Tuesday, August 23, 2005
I sit at my computer and I can watch Martian movies, real ones, filmed on location by the first robotic astronauts, mechanical twins roving the desolate reddish landscape for the last year and a half. NASA revealed these images in a short film of just a few seconds, in black and white, robotic cinema verite. I'm pecking at this keyboard on this computer and some 45 million miles away -- Mars will be getting a bit closer these next few months -- and many will mark how this other planet, smaller than the one I call home, takes a slow circular dance around the Sun.
There are no people to see in the short movie, no mulit-limbed invasion squads. The camera filmed in some 12 minutes this passing of "dust devils" across the rocky expanse of Mars which I have sat and watched for maybe a half an hour. It is odd, really, here at this far technological beginning point, this moment and place where I can see what a camera on a remote control cart sees. How long, I wonder, will we Earth-folk take to build and then send other robots to Mars or beyond? In a hundred years, will some other inhabitant of this valley in eastern Tennessee watch robots taking clunky steps to build some empty metal shells that might house fuel or food or other robots? Will it take fifty years or maybe two hundred and fifty?
There have been recent discussions here on this planet about Science and Space and what Science is or should be. Some theories put forth that millions of years ticked past here on this world -- hundreds of millions -- and lifeforms bubbled and swam and clumped together, thanks to the water and the dirt and the air and the fire, and caught hold and started growing. Some theories put forth that a Creator, a Prime Force, made all there is on this planet in six days and rested on the seventh day from that labor. And not only what is on this planet, but everything out in this solar system and beyond it, millions and millions of other galaxies made of planets with fire and ice and gas and shattered meteor bits, and all in six days. It has taken a very very short span of some forty years, 1965 to 2005, for the inhabitants here to begin accept the ideas that inhabitants of other colors or gender might all have the same basic freedoms, another beginning point that is still revolutionary in terms of how we live with each other.
And here I sit, staring at the 17 second movie of dusty twists of wind, ragged white whips that lash back and forth across a desolate world.
Some even more primitive robots have, in less than 30 years, been shot out into the inky blackness which surrounds us, and other planets are photographed -- planets that are thick with heat and pressure, enormous swirling clouds of gas and storms that bring acids and liquid metals in a hazy sheet across a surface whose contents I can barely imagine or conceive. The robot cameras explode or dissolve into nothingness long before they can attain anything even remotely considered a "landing"..
I ponder the Martian landscapes and wonder about it's design -- why create such a place? What purpose does it hold? Were the robotic twins on the scene too soon or too late to catch a sight of intelligent, conscious creatures?
Why make a world of dust? Of ice?
Perhaps those winds are scattering particles of sand as part of a ten billion year planet renovation plan, and if so I doubt anything left in this valley on my home planet will know about it, even if I wish or hope that someone will be here to see a transformed world.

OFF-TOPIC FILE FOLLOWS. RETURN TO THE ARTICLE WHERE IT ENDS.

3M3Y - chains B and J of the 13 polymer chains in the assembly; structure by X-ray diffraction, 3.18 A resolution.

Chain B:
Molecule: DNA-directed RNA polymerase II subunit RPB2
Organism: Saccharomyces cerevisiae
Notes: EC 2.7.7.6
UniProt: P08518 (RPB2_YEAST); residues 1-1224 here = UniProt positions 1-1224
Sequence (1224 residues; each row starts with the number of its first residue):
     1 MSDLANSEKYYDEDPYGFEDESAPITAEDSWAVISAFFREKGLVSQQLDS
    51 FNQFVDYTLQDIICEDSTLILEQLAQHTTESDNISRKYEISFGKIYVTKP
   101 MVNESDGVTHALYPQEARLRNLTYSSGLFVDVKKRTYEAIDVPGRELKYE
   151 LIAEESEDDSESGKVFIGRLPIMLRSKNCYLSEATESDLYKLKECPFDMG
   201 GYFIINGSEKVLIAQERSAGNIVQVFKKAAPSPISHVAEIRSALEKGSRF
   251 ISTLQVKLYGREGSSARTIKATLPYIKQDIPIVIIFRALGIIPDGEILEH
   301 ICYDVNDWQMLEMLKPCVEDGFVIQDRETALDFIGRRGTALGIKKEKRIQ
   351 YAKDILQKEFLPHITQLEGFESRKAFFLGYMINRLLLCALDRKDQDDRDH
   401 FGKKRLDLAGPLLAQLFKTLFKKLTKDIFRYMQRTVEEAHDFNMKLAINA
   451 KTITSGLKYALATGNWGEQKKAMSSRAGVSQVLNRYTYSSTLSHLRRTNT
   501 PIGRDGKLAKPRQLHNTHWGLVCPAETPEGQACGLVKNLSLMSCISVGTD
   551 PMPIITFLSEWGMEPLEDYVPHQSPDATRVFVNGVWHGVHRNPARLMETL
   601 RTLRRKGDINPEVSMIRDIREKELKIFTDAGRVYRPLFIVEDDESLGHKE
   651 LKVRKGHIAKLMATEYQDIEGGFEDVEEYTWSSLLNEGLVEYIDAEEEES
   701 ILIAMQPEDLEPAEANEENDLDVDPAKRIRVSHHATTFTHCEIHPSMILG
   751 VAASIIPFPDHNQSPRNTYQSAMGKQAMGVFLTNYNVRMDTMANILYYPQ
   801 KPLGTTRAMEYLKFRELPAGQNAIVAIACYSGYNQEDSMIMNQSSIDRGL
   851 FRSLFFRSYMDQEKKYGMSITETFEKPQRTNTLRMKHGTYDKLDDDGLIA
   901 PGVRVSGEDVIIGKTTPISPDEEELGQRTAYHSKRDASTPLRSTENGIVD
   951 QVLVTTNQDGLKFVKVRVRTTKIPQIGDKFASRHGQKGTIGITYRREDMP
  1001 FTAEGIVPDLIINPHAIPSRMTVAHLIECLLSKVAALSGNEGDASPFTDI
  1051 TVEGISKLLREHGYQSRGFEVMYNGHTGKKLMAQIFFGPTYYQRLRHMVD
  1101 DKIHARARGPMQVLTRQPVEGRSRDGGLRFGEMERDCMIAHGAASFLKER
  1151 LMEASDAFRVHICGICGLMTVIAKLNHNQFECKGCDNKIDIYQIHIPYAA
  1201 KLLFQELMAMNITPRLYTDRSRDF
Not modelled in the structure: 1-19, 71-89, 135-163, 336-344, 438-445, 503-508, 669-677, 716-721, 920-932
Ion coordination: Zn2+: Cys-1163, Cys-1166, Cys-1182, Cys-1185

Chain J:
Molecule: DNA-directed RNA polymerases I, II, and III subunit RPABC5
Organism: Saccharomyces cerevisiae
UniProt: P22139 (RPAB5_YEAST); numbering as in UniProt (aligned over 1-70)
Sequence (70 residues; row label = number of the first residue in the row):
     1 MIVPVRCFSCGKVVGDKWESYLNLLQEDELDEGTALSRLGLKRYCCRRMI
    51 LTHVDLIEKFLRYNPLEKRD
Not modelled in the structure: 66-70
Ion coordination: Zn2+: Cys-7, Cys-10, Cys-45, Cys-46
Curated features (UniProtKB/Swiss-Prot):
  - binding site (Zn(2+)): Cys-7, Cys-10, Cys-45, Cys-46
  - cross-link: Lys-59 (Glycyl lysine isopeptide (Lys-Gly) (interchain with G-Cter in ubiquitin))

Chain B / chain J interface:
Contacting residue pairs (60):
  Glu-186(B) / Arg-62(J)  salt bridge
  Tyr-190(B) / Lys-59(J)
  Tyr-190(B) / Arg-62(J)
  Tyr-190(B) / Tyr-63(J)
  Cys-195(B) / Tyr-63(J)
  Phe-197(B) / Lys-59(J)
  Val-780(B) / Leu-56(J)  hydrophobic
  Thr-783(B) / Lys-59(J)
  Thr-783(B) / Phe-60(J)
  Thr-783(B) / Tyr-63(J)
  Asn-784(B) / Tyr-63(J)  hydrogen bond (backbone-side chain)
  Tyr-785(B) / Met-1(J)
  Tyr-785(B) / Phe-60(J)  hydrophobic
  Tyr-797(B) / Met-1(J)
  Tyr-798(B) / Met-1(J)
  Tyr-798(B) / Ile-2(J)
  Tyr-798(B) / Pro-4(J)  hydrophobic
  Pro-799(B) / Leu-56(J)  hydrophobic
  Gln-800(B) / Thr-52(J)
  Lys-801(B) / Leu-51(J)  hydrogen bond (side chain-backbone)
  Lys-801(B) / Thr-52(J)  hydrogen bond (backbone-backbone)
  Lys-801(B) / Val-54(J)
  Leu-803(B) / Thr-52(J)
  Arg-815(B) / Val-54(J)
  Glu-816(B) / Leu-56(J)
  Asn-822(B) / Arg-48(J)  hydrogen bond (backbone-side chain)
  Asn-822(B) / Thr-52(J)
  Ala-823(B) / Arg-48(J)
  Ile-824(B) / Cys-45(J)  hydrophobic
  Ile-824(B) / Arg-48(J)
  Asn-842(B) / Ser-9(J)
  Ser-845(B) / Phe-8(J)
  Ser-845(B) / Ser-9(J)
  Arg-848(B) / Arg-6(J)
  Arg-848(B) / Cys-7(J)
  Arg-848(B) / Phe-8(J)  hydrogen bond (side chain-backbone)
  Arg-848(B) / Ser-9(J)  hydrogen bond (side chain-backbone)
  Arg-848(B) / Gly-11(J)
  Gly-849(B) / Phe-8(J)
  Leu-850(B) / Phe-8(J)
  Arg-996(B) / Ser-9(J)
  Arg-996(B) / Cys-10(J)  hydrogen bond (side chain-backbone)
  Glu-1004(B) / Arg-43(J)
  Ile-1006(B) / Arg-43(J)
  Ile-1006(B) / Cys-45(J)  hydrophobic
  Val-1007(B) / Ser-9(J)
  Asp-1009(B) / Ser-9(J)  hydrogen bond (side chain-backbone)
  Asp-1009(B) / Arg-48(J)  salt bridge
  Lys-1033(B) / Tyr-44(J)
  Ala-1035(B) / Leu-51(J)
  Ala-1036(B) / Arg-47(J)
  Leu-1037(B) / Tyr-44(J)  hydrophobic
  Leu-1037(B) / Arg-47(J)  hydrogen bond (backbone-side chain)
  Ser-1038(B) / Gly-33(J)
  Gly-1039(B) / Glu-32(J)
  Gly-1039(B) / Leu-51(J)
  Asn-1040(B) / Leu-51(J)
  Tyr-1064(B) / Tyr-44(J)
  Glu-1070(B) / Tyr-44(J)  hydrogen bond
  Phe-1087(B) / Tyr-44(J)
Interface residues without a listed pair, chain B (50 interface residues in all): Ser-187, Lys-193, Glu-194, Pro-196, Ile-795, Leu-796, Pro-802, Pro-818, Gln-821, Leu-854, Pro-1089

The Martian world today has little robots staring intently at rocks and dust devils, and people here, too, see it -- observing the location. I seem to understand so little of stars and atoms, I don't understand why the inhabitants here are so contentious and vile, or loving and compassionate in the face of such an enormous collection of galaxies filled with random winds and rotations. I am surprised we have not all stayed hidden in caves, full of fear from moment to moment, like we see it in the beginning of Stanley Kubrick's movie of space travel, "2001: A Space Odyssey".
But what always excited me watching that movie was that slow, rhythmic rolling dance of men and machines and planets all moving to the Blue Danube Waltz, and how thrilled I was just to see it, to observe this quiet emptiness of space and stars and galaxies whose movements I cannot comprehend. And at the end of "2001" (a title whose name once resonated with an implausible future and now is just part of our past), at the end of the movie the astronaut has been moved from the caves to the stars and Kubrick leaves me to make up my own mind about what I have seen, what it all might mean.
My niece told me some years ago she fell asleep when she watched the movie it was so boring to her. I could hardly believe it. How could anyone watch those images and not feel some kind of un-nameable connection. some sense of endless wonder, some urge to search among the stars?
Filming geologic time will not bring box office dollars.
Mars has been in our books and our imaginations for thousands of years. Once on a Halloween night it escaped from the radio and terrified thousands of radio listeners, and Mars landed on top of actor Tom Cruise this summer. TV gave us "My Favorite Martian", and in ancient days it was the home of Gods and myths barely remembered, and today I sit and watch the dust devils filmed on location, on Mars, with no laugh tracks, no panic in the streets.
Maybe the best way to think of it is as development property -- a slow development, true. But I can almost see it all as part of the view of Our backyard. I have to use my imagination, to consider time and distance and what Life requires or how Life must adapt. I have to be willing to consider so many theories, and if I dismiss the possibilities, then I limit my view and I might as well stay in the caves.